- The Empire Club of Canada Addresses (Toronto, Canada), 14 Feb 1991, p. 294-303
- Capobianco, Dr. Giacomo, Speaker
- Media Type
- Item Type
- The readiness of Canada, the Government of Canada, and the people of Canada, for the United Nations Conference on Environment and Development, to be held 15 months from now, with 159 nations represented, in Rio de Janeiro. The purpose of that conference. The speaker's suggestion that the answer is "no." The level of knowledge and acknowledgement of the problems of emissions of carbon dioxide, and Canada's commitment to capping them at 1990 levels by the year 2000. Some background and history to this commitment. Some issues that will be addressed at the conference. Attaining sustainable development. Laying out the moral framework for the management of this planet. Ensuring the developing countries' rights to sustainable development, citizens' rights to clean water, clean air, etc. "Agenda 21," an environmental agenda and action plan for the next decade. The Canadian coal industry: impacts from these environmental issues. Canada's motivation in agreeing to cap its carbon dioxide emissions. A close examination of Canada's use of energy, and statistics which show us to be "energy pigs." Some facts about carbon dioxide emissions in Canada. An examination of the process that led to Canada's commitment with regard to emissions. A lack of understanding of the issue. Finding the right path in dealing with environmental challenges. The role and responsibility of industry. The costs of environment protection. Finding the most efficient, lowest cost path to achieving environmental protection and sustainable development. Ensuring that Canada's national associations and national sectoral associations have direct and effective influence in the formulation of realistically achievable Canadian environmental policies.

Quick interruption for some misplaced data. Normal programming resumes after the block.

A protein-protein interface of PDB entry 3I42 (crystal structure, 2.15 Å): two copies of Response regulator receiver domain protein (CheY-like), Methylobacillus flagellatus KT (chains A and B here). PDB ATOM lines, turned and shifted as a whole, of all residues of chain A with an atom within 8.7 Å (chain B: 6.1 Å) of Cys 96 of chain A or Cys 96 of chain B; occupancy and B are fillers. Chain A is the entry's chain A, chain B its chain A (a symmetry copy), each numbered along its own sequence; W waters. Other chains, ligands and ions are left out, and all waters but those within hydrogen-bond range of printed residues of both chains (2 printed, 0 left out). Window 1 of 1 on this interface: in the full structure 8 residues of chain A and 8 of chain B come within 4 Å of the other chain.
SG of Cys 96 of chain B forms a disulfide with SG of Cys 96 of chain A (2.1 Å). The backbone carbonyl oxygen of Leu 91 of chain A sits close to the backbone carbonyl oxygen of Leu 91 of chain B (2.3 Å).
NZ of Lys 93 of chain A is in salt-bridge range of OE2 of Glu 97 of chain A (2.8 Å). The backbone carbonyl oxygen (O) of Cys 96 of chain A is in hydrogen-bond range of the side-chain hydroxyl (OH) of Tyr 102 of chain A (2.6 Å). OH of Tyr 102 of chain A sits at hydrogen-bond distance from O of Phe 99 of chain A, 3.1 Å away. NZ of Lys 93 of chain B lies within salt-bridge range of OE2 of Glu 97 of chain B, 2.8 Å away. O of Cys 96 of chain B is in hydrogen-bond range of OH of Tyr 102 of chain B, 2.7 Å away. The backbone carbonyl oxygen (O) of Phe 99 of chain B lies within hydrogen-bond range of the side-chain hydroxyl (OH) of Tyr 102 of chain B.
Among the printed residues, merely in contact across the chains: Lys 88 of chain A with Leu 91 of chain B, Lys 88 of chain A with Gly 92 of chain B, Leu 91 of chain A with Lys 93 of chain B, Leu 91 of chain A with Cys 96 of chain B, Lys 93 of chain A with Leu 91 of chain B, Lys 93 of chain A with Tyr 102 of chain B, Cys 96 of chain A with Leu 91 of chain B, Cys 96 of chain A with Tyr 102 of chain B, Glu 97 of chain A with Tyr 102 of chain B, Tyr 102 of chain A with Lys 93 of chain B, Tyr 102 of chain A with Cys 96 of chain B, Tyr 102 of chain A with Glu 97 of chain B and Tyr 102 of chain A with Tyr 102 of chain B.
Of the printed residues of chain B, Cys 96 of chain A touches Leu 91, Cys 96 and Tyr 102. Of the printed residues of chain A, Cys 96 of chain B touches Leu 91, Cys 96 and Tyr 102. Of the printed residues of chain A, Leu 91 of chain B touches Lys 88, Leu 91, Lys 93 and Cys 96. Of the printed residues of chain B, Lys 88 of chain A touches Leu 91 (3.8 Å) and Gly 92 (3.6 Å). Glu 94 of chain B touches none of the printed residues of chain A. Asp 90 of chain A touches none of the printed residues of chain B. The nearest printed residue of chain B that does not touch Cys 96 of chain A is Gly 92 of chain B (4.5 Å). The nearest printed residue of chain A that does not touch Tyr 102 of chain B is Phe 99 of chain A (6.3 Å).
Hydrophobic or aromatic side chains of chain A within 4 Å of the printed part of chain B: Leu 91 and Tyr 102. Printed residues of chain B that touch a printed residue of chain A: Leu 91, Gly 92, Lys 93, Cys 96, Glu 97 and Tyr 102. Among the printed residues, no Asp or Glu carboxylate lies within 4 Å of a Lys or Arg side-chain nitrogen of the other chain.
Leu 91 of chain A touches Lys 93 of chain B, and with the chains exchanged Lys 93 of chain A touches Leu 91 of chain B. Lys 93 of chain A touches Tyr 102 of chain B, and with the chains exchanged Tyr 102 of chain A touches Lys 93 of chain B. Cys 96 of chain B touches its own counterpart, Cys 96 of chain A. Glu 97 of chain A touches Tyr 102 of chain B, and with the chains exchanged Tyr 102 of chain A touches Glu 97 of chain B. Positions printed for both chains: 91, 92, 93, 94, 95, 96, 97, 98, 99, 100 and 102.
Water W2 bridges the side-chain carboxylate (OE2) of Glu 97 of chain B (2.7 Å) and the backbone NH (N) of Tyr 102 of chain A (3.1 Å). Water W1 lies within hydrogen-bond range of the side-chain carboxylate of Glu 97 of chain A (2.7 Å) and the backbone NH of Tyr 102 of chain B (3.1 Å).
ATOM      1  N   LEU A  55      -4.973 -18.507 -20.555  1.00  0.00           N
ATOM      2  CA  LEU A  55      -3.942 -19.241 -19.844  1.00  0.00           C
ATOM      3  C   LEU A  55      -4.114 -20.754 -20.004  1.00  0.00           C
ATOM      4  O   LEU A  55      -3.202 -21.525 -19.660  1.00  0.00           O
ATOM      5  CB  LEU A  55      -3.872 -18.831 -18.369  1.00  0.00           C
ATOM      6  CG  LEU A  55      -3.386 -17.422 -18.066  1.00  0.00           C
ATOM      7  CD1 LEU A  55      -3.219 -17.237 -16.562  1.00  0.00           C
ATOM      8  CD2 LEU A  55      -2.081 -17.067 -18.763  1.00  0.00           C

- Date of Original
- 14 Feb 1991
- Language of Item
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- Full Text
- Dr. Giacomo Capobianco, President & CEO, The Coal Association of Canada
THE REORDERING OF PLANET EARTH: THE DEVELOPMENT OF RATIONAL POLICIES IN A SHRINKING WORLD
Chairman: Harold Roberts President
When I received a phone call last September from Ed Shiller to enquire whether or not The Empire Club might be interested in having an address from Dr. Giacomo Capobianco, President of the Canadian Coal Association, I must confess I was somewhat taken aback. Who in the world used coal any more? I was even more shocked to hear a suggested title for the address "Energy, the Economy and the Environment." Coal and clean environment just didn't seem to fit together.
Well, I did some enquiring and quickly discovered that, although it has been some time since the coalman delivered bags of coal and dumped them on a conveyor belt that carried it through a window in the side of the house to the coal bin, coal is still very much in use in energy production, steel production and in many other areas of heavy industry. It is still also one of our major resources.
Well, if I was so ill informed on the former aspect of coal use I might also be off base in my understanding of coal and the environment.
Coal, its production and use is still very much a national concern. It made sense to me to invite Dr. Capobianco to address our members.